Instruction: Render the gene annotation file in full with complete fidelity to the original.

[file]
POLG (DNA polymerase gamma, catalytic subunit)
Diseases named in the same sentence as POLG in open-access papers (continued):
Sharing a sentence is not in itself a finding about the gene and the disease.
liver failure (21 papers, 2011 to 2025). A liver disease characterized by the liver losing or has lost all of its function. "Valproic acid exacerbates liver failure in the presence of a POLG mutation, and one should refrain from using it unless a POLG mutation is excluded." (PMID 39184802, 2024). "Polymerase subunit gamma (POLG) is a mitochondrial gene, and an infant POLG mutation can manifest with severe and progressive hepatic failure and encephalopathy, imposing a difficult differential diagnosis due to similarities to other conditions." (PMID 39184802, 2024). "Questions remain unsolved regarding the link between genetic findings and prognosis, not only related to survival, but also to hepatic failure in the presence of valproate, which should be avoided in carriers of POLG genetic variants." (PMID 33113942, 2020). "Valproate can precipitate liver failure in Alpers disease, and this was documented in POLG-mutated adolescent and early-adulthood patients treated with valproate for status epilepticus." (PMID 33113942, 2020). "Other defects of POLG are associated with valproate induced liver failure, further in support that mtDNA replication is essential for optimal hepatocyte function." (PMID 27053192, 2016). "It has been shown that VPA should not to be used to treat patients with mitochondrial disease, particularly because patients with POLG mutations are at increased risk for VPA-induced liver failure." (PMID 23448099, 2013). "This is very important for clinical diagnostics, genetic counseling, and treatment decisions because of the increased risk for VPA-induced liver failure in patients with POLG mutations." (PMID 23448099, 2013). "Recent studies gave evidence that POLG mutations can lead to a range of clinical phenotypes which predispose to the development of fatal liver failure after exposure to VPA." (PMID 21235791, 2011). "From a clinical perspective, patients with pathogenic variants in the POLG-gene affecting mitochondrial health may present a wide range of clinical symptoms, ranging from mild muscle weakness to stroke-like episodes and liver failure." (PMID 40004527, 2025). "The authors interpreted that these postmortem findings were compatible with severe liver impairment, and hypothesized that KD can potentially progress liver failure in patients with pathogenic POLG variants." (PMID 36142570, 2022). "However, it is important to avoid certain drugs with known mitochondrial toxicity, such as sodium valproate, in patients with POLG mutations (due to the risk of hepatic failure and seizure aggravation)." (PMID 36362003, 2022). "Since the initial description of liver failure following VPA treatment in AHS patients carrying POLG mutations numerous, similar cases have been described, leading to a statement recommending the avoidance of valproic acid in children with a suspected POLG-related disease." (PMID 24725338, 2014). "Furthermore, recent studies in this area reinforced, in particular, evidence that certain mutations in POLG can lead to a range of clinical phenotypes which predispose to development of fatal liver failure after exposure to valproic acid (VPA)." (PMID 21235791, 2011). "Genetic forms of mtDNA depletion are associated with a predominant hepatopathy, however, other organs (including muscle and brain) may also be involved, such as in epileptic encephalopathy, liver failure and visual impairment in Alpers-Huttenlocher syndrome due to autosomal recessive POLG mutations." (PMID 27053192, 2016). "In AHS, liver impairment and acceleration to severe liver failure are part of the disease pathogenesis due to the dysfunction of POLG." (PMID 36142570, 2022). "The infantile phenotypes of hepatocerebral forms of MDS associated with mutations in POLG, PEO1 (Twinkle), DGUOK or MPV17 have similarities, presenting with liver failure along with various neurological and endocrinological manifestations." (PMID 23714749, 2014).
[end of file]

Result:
POLG (DNA polymerase gamma, catalytic subunit)
Diseases named in the same sentence as POLG in open-access papers (continued):
Sharing a sentence is not in itself a finding about the gene and the disease.
liver failure (21 papers, 2011 to 2025). A liver disease characterized by the liver losing or has lost all of its function. "Valproic acid exacerbates liver failure in the presence of a POLG mutation, and one should refrain from using it unless a POLG mutation is excluded." (PMID 39184802, 2024). "Polymerase subunit gamma (POLG) is a mitochondrial gene, and an infant POLG mutation can manifest with severe and progressive hepatic failure and encephalopathy, imposing a difficult differential diagnosis due to similarities to other conditions." (PMID 39184802, 2024). "Questions remain unsolved regarding the link between genetic findings and prognosis, not only related to survival, but also to hepatic failure in the presence of valproate, which should be avoided in carriers of POLG genetic variants." (PMID 33113942, 2020). "Valproate can precipitate liver failure in Alpers disease, and this was documented in POLG-mutated adolescent and early-adulthood patients treated with valproate for status epilepticus." (PMID 33113942, 2020). "Other defects of POLG are associated with valproate induced liver failure, further in support that mtDNA replication is essential for optimal hepatocyte function." (PMID 27053192, 2016). "It has been shown that VPA should not to be used to treat patients with mitochondrial disease, particularly because patients with POLG mutations are at increased risk for VPA-induced liver failure." (PMID 23448099, 2013). "This is very important for clinical diagnostics, genetic counseling, and treatment decisions because of the increased risk for VPA-induced liver failure in patients with POLG mutations." (PMID 23448099, 2013). "Recent studies gave evidence that POLG mutations can lead to a range of clinical phenotypes which predispose to the development of fatal liver failure after exposure to VPA." (PMID 21235791, 2011). "From a clinical perspective, patients with pathogenic variants in the POLG-gene affecting mitochondrial health may present a wide range of clinical symptoms, ranging from mild muscle weakness to stroke-like episodes and liver failure." (PMID 40004527, 2025). "The authors interpreted that these postmortem findings were compatible with severe liver impairment, and hypothesized that KD can potentially progress liver failure in patients with pathogenic POLG variants." (PMID 36142570, 2022). "However, it is important to avoid certain drugs with known mitochondrial toxicity, such as sodium valproate, in patients with POLG mutations (due to the risk of hepatic failure and seizure aggravation)." (PMID 36362003, 2022). "Since the initial description of liver failure following VPA treatment in AHS patients carrying POLG mutations numerous, similar cases have been described, leading to a statement recommending the avoidance of valproic acid in children with a suspected POLG-related disease." (PMID 24725338, 2014). "Furthermore, recent studies in this area reinforced, in particular, evidence that certain mutations in POLG can lead to a range of clinical phenotypes which predispose to development of fatal liver failure after exposure to valproic acid (VPA)." (PMID 21235791, 2011). "Genetic forms of mtDNA depletion are associated with a predominant hepatopathy, however, other organs (including muscle and brain) may also be involved, such as in epileptic encephalopathy, liver failure and visual impairment in Alpers-Huttenlocher syndrome due to autosomal recessive POLG mutations." (PMID 27053192, 2016). "In AHS, liver impairment and acceleration to severe liver failure are part of the disease pathogenesis due to the dysfunction of POLG." (PMID 36142570, 2022). "The infantile phenotypes of hepatocerebral forms of MDS associated with mutations in POLG, PEO1 (Twinkle), DGUOK or MPV17 have similarities, presenting with liver failure along with various neurological and endocrinological manifestations." (PMID 23714749, 2014).